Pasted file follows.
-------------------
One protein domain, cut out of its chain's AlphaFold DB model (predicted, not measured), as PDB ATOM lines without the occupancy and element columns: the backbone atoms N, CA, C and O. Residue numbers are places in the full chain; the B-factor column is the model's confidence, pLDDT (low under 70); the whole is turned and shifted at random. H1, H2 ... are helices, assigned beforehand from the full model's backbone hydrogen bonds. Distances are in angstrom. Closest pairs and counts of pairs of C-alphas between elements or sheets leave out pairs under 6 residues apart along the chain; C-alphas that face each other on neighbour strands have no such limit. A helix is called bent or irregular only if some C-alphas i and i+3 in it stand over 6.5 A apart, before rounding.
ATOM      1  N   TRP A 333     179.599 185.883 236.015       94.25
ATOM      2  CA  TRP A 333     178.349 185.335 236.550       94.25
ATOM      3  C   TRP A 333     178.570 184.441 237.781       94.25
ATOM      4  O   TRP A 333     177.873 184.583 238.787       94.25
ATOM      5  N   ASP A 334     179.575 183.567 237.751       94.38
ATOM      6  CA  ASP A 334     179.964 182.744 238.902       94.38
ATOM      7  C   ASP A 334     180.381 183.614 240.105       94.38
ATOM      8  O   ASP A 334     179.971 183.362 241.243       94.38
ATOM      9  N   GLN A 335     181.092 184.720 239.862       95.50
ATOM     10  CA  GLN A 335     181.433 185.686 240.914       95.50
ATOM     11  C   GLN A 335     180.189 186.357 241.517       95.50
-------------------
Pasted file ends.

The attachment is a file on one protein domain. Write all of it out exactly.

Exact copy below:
One protein domain, cut out of its chain's AlphaFold DB model (predicted, not measured), as PDB ATOM lines without the occupancy and element columns: the backbone atoms N, CA, C and O. Residue numbers are places in the full chain; the B-factor column is the model's confidence, pLDDT (low under 70); the whole is turned and shifted at random. H1, H2 ... are helices, assigned beforehand from the full model's backbone hydrogen bonds. Distances are in angstrom. Closest pairs and counts of pairs of C-alphas between elements or sheets leave out pairs under 6 residues apart along the chain; C-alphas that face each other on neighbour strands have no such limit. A helix is called bent or irregular only if some C-alphas i and i+3 in it stand over 6.5 A apart, before rounding.
ATOM      1  N   TRP A 333     179.599 185.883 236.015       94.25
ATOM      2  CA  TRP A 333     178.349 185.335 236.550       94.25
ATOM      3  C   TRP A 333     178.570 184.441 237.781       94.25
ATOM      4  O   TRP A 333     177.873 184.583 238.787       94.25
ATOM      5  N   ASP A 334     179.575 183.567 237.751       94.38
ATOM      6  CA  ASP A 334     179.964 182.744 238.902       94.38
ATOM      7  C   ASP A 334     180.381 183.614 240.105       94.38
ATOM      8  O   ASP A 334     179.971 183.362 241.243       94.38
ATOM      9  N   GLN A 335     181.092 184.720 239.862       95.50
ATOM     10  CA  GLN A 335     181.433 185.686 240.914       95.50
ATOM     11  C   GLN A 335     180.189 186.357 241.517       95.50